This plot plays out over several hundred pages of astonishingly bad writing and characterisation. It’s not so much that d’Hagé is an incompetent writer, but that he clearly lacked a sympathetic editor to trim out the bits which he clearly loves but which mean nothing to the reader. Internal monologues telegraph every character’s actions in advance, removing all of the moral ambiguity and tension that good thrillers rely on.

What we get instead is research. The best action writers spend months on research and then pare their books down until only the essential remains, but d’Hagé can’t resist putting everything on show, from a racing jetfighter producing 6200 kilograms of thrust from its Snecma Atar 9C powerplant to descriptions of terrorist bases that include their altitude in feet. To reveal this mind-numbing information, the characters spend weeks telling each other information they already know for our benefit. Throw in numerous queasy sex scenes and you may be close to appreciating what Adrian d’Hagé has accomplished.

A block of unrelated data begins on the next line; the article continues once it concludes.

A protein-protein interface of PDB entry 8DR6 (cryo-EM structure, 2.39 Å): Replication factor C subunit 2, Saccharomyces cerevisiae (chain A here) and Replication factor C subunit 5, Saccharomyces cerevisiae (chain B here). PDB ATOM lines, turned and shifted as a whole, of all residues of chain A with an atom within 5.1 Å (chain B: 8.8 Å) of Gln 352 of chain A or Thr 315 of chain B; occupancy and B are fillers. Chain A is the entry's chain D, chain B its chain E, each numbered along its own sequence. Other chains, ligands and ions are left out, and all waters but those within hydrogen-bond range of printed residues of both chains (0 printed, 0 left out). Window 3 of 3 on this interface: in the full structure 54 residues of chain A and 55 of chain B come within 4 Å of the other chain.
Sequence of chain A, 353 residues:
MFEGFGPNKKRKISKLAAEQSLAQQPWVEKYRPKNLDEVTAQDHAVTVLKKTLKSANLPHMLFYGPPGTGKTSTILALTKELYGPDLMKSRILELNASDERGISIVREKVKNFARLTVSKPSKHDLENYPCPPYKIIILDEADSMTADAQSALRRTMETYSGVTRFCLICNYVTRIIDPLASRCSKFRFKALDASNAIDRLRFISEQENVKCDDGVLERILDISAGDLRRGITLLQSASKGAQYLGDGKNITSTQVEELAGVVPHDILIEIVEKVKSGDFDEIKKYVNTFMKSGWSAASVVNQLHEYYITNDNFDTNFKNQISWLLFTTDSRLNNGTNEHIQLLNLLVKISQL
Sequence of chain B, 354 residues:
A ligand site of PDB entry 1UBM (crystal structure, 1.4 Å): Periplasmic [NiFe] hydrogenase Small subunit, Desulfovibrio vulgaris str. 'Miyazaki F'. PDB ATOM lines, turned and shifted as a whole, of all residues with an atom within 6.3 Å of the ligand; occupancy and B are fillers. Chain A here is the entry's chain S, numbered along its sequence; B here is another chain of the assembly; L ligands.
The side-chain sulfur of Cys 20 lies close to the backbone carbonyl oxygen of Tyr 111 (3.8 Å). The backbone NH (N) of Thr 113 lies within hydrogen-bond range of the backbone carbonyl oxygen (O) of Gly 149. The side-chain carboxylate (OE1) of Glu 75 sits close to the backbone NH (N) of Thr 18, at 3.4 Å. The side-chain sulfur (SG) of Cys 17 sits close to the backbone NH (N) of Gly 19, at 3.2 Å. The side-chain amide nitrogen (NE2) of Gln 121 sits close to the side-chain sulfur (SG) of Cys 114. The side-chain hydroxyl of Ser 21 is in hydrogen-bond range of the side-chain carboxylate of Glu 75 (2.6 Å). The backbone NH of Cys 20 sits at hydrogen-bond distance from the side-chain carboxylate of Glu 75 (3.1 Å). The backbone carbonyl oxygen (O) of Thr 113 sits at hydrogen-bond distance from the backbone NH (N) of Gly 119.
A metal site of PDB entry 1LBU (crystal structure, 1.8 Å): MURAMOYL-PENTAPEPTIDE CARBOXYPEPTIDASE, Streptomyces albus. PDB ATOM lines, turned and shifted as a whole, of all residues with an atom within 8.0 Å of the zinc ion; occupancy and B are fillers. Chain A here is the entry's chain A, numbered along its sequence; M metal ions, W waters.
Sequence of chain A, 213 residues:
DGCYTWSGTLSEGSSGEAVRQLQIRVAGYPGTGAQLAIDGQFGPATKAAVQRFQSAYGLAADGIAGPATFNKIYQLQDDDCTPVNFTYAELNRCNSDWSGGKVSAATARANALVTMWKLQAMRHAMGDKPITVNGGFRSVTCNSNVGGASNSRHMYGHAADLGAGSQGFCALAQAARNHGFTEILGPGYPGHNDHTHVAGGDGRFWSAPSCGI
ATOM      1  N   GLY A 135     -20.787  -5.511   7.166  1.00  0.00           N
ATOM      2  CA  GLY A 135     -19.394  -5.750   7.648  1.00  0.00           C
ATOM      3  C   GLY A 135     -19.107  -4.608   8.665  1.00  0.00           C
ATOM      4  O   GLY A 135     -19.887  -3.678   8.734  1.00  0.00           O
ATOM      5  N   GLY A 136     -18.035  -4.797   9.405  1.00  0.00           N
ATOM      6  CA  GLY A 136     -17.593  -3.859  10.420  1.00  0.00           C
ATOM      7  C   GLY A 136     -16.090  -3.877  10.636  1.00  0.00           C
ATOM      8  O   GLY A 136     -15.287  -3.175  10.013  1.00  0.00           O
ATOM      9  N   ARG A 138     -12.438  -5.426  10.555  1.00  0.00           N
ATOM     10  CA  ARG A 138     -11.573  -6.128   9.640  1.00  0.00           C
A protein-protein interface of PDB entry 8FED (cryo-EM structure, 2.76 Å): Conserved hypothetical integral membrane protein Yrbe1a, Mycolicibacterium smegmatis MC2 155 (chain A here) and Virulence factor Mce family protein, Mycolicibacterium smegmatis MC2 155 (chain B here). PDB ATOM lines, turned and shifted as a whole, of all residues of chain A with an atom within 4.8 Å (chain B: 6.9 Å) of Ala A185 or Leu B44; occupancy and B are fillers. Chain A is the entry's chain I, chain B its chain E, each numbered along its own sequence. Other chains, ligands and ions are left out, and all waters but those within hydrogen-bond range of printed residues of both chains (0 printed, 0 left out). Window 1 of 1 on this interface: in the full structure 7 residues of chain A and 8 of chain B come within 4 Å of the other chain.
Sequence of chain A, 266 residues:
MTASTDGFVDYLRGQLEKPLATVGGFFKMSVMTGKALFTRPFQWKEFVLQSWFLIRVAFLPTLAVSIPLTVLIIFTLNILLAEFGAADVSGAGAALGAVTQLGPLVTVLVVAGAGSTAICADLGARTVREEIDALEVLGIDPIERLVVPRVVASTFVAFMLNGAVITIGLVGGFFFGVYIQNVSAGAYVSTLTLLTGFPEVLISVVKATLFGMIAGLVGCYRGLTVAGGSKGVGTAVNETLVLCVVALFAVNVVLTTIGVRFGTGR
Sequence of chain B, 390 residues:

Remarkably, it’s not all bad: the initial pace is furious, and the ludicrous conclusion has novelty value. It’s a pity that the former wasn’t sustained and the latter a bit more radioactive. But The Omega Scroll’s clumsy characterisation and masses of irrelevant detail prevent it from gripping the reader and sustaining interest, the most basic job of any novel from the Booker Prize to the airport bookstore.”

malik says:

these fictions do get people’s attentions and they distort the real massage wich christ was trying to communicate, yes we are not saying we must barry our heads in the sand, but those who are not scholars do not understand these internal politics of the vatican.

Maxlovsky says:

it was very interesting to read.
I want to quote your post in my blog. It can?
And you et an account on Twitter?